Dancers – Leanne Benjamin, Beatriz Stix-Brunell, Yuhui Choe, Itziar Mendizabel, Nehemiah Kish, Tristan Dyer, Alexander Campbell, Dawid Trzensimiech
Robert Clark & Kate Shipway (pianos)
Christopher Wheeldon – Choreography
György Ligeti – Music
Holly Hynes – Costumes
Mark Stanley – Lighting
Christopher Saunders – Staging
Walter Sickert – Johan Kobborg
Emily Dimmock – Leanne Cope
Robert Wood – Thiago Soares
Eddy – Federico Bonelli
Mary-Jane Kelly – Alina Cojocaru
Annie E. Crook – Laura Morera
Lord Salisbury – Christopher Saunders
Marie – Tamara Rojo
Little Dot – Emma Maguire
Jack – Steven McRae
Dancing Girls – Jacqueline Clark, Olivia Cowley, Elsa Godard, Romany Pajdak, Leticia Stock
Men – Kevin Emerton, James Hay, Ludovic Ondivela, Jonathan Watkins, Valentino Zucchetti
Robert Clark (piano), Vasko Vassilev (violin) & Christopher van der Spar (cello)
Liam Scarlett – Choreography
Sergei Rachmaninov – Music
John Macfarlane – Designs
David Finn – Lighting
Sian Murphy – Assistant ballet master
Gregory Mislin – Dance notator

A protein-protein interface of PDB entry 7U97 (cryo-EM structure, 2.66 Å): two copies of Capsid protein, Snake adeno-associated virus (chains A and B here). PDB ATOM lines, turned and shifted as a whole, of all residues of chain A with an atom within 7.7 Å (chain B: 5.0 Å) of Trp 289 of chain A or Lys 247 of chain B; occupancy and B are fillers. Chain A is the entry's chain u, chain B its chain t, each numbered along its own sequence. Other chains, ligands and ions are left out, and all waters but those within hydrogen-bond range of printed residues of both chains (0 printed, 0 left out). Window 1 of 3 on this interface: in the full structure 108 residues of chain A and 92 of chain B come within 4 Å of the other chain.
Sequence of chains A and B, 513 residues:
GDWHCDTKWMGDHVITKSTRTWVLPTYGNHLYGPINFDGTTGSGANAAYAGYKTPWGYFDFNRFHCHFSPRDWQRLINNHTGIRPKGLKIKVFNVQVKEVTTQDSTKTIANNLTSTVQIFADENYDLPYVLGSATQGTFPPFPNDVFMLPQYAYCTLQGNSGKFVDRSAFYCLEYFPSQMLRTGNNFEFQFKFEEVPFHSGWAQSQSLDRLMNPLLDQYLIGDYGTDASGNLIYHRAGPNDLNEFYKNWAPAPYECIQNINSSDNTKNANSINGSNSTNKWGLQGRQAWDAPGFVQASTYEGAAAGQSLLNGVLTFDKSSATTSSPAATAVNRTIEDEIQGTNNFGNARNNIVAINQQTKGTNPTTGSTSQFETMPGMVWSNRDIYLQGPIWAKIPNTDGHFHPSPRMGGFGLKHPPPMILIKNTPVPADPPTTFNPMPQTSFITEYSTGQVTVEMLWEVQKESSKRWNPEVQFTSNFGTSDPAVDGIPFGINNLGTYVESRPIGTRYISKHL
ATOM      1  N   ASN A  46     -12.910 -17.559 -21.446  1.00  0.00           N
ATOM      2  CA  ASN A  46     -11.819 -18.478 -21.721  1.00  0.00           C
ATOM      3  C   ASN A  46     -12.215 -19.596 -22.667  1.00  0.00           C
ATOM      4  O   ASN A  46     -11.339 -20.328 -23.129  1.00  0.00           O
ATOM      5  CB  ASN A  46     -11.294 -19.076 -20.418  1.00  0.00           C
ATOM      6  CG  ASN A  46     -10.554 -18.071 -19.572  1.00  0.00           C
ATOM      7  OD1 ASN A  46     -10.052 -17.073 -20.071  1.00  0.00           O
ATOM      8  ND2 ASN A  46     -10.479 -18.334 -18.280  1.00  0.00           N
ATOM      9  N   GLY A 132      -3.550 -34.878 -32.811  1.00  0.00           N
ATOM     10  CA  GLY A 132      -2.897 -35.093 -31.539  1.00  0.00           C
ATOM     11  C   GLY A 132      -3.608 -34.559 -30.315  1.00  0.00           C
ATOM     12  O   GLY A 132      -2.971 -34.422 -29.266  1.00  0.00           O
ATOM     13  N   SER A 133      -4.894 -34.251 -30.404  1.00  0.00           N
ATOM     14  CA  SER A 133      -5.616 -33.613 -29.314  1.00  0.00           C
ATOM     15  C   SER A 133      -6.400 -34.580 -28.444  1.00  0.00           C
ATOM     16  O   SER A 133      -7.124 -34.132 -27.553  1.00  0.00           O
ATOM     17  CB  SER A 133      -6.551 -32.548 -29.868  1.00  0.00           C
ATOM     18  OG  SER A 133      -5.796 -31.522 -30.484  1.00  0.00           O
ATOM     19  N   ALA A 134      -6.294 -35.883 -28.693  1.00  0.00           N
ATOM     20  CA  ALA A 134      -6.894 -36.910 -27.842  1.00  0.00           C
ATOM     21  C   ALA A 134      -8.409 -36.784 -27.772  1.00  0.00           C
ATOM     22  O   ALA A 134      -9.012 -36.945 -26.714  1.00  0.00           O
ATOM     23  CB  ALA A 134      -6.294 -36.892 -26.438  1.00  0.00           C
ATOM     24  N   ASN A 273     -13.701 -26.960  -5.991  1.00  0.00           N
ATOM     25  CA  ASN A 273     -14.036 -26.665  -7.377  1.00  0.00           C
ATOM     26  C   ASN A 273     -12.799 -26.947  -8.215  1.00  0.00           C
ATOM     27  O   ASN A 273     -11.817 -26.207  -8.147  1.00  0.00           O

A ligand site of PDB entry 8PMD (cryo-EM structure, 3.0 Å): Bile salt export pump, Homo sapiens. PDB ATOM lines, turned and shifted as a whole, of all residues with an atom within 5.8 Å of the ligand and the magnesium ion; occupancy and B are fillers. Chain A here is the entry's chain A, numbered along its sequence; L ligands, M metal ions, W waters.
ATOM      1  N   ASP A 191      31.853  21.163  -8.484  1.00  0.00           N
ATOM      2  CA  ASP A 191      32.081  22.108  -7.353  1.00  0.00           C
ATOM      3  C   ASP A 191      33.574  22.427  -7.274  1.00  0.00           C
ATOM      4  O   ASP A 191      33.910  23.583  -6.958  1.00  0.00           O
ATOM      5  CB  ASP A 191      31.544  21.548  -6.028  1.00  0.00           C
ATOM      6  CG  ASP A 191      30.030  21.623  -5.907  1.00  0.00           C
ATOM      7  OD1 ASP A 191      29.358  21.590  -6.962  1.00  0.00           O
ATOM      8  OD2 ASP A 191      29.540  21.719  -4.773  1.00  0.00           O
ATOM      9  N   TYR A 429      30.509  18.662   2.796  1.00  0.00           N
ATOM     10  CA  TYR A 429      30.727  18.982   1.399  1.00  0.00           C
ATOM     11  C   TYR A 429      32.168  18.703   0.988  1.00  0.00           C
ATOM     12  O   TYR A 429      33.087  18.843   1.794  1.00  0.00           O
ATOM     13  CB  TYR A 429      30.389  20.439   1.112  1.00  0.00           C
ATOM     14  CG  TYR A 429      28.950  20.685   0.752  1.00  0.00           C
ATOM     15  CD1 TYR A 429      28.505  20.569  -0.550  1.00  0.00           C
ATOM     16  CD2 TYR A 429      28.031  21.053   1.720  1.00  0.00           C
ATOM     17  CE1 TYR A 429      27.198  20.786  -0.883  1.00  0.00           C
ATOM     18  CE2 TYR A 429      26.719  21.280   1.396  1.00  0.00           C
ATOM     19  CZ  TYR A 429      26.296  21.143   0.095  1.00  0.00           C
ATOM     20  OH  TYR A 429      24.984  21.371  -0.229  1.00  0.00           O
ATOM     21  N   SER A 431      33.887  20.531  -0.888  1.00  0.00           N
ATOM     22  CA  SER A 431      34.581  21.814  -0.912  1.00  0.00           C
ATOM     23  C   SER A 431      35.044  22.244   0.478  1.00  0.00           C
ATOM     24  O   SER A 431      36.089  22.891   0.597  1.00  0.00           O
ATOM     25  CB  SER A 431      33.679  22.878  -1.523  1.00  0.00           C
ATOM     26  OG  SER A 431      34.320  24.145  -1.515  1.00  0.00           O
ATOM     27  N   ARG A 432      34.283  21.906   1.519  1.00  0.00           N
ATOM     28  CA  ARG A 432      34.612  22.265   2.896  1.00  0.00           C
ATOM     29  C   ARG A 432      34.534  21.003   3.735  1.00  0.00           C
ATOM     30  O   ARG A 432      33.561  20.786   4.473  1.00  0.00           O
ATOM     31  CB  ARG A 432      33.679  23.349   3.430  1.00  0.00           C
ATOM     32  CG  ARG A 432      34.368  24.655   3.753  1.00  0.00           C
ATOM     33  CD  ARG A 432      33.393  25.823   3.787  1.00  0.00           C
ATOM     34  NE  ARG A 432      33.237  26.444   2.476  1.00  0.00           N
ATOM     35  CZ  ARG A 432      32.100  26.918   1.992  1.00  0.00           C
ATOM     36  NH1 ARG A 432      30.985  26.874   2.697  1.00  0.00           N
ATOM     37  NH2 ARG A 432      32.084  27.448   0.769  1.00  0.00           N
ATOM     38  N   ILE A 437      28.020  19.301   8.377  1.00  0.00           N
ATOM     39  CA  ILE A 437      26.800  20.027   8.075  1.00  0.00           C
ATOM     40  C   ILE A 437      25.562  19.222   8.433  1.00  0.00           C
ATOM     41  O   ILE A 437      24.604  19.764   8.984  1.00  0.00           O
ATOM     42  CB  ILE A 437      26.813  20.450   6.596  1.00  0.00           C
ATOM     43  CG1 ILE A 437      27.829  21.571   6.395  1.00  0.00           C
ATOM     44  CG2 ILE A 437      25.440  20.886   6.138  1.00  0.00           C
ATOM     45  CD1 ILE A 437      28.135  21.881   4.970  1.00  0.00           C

Dancers – Camille Bracher, Beatriz Stix-Brunell, Claire Calvert, Olivia Cowley, Lauren Cuthbertson, Tristan Dyer, Melissa Hamilton, Ryoichi Hirano, Paul Kay, Sarah Lamb, Steven McRae, Marianela Nuñez, Yasmine Naghdi, Ludociv Ondiviela, Johannes Stepanek, Eric Underwood, Edward Watson, Jonathan Watkins
Boy George, Hero Fisher, Alison Mosshart, Jonathan Pierce, Andrew Wyatt (singers), Black Cobain (rapper), Bryan Senti & Jason Silver (keyboards), Adam Chetwood (guitar), Mark Ronson (bass guitar)
Wayne McGregor – Choreography
Mark Ronson & Andrew Wyatt – Music
Gareth Pugh – Designs
Lucy Carter – Lighting design
Gary Avis – Ballet master
Amanda Eyles – Dance notator
Reviewed by: G. J. Dowler
Reviewed: 5 April, 2012
Venue: Royal Opera House, Covent Garden, London
Not a great evening, and, indeed, a very long way from a good one – The Royal Ballet’s new Triple Bill at Covent Garden makes for an ultimately depressing time. In terms of scheduling, it is so obvious in its breathless desire to grab a ‘new audience’ for the gold and plush of the Royal Opera House: three works by young (-ish) choreographers, one by the once-Great White Hope of British Ballet, one by the present GWH and one whose lack of ballet credentials are more than outweighed by the received wisdom of his genius and his oneness with the zeitgeist. First night was peopled by the young, the weird and the wonderful, more peroxide and piercings than the usual Botox and face-lifts, but given that the Company has corralled these works together like three slightly nervy sheep, will any of the ‘new’ audience bother to return to see The Royal Ballet in its more usual repertoire? I think not.